I recently travelled up to the Northwest corner of Western Australia as the official blogger for the Gascoyne regional final in the inaugural WA Signature Dish competition. Having never visited this part of Australia before, I wanted to obtain a clear insight into its food industry in order to understand why they call themselves the “food bowl” of our State. The Boy and I flew in via Exmouth, collected ourselves a rental 4WD from the airport and drove straight to Carnarvon in the pouring rain to be ready to start early the next morning.
I wanted to find the most economical way to get to Carnarvon for the WA Signature Dish regional final. After toying with the idea of driving from Perth with a one way hire car, I ditched that thought in exchange for trading some Qantas frequent flyer points and catching a flight from Perth to Exmouth instead. Chuffed with the sensation I got something for nothing I proceeded to plan our detailed itinerary to explore the Gascoyne. However, despite all my organisation and planning it was soon to be upturned when I received an invite to attend the Taste of Perth Gala night along with my fellow official Eat Drink Perth bloggers. The Gala night coincided with the day we were due to fly out. I changed our flights to leave the following day so I could do both. Not a problem.
For those not up to speed on the happenings here on Chompchomp, I have been selected to be the official blogger for the Gascoyne region in the inaugural WA Signature Dish competition. This is a competition open to all amateur cooks in Western Australia with the mission to find the best dish that represents our State on a plate.
The Gascoyne region is located in the north-west of our State about 900 km north of Perth. It includes the regions of Exmouth, Coral Bay, Carnarvon and Shark Bay and forms the gateway to the world-famous Ningaloo Reef.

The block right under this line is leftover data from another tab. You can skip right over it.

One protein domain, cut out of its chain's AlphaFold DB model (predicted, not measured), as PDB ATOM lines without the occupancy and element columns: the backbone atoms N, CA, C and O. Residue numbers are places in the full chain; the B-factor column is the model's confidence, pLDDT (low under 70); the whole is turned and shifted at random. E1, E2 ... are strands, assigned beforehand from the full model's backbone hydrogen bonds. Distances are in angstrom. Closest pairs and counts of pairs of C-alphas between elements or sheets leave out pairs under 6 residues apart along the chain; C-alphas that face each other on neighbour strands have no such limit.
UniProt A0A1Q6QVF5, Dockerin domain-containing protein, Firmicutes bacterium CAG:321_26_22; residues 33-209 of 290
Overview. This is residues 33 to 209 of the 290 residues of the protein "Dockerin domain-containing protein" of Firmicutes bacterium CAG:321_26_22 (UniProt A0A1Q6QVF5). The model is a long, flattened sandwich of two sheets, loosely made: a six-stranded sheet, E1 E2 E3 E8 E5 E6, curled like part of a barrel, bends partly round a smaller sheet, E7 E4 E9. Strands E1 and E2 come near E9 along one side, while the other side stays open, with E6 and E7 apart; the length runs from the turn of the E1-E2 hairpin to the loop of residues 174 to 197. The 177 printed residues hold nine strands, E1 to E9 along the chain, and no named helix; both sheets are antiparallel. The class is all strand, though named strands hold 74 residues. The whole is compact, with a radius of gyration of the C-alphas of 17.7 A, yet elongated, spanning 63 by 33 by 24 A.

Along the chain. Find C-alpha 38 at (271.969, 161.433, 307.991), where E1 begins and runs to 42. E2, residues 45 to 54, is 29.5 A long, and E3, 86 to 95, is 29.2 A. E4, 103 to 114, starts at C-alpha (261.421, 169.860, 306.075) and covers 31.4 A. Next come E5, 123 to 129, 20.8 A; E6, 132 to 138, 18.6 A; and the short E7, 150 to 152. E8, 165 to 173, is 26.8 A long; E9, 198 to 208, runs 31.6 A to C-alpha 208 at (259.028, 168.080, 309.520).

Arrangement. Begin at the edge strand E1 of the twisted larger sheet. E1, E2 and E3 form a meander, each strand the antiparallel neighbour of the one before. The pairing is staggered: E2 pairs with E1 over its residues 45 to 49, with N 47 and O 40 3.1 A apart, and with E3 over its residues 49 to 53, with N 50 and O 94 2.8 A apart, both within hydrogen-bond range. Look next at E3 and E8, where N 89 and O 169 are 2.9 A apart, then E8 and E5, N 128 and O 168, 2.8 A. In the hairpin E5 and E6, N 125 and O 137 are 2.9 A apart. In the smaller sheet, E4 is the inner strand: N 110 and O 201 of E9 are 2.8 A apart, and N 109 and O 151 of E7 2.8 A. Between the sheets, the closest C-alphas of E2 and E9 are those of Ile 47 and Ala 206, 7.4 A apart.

To enter a recipe in the WA Signature Dish competition, contestants have to use at least one ingredient from the choice of “hero” producers located in their region. For the Gascoyne these producers are:
- • Pickles Point Seafood who are well-known for their fresh local seafood including snapper, prawns and crab,
The Gascoyne region in the north-west of our State is sometimes called the “food bowl of Western Australia”. It includes the regions of Exmouth, Carnarvon and Shark Bay and forms the gateway to the world-famous Ningaloo Reef where you are able to swim in the sea alongside the majestic whale sharks. The climate is warm all year round with average temperatures ranging from around 25- 30 C allowing an abundance of fresh fruit and vegetables to be cultivated including bananas, mangos and tomatoes.
The region is also well known for its freshly caught seafood which includes snapper, mullet, whiting, prawns, scallops and crab. I am really looking forward to our travels up North for the WA Signature Dish regional final in early May as I know I will be literally living on seafood. After a whole month of Eat Drink Perth overindulgence my heart and liver will surely be thanking me.
I am a massive believer in sourcing local produce and will go out of my way to ensure the majority of food I eat is locally grown, fished, farmed and produced in this beautiful State I call home. The logical way for me to do this is to buy direct from the producers themselves however this can be a very time consuming process when you want to eat a wide range of food!
Buy West Eat Best is a government funded food labelling program which makes my life easier by providing a way of clearly identifying Western Australian produce. In order to use the logo businesses must apply and need to meet certain criteria before being registered. Regular random checks are performed to ensure compliance at both the retail and the manufacturing level.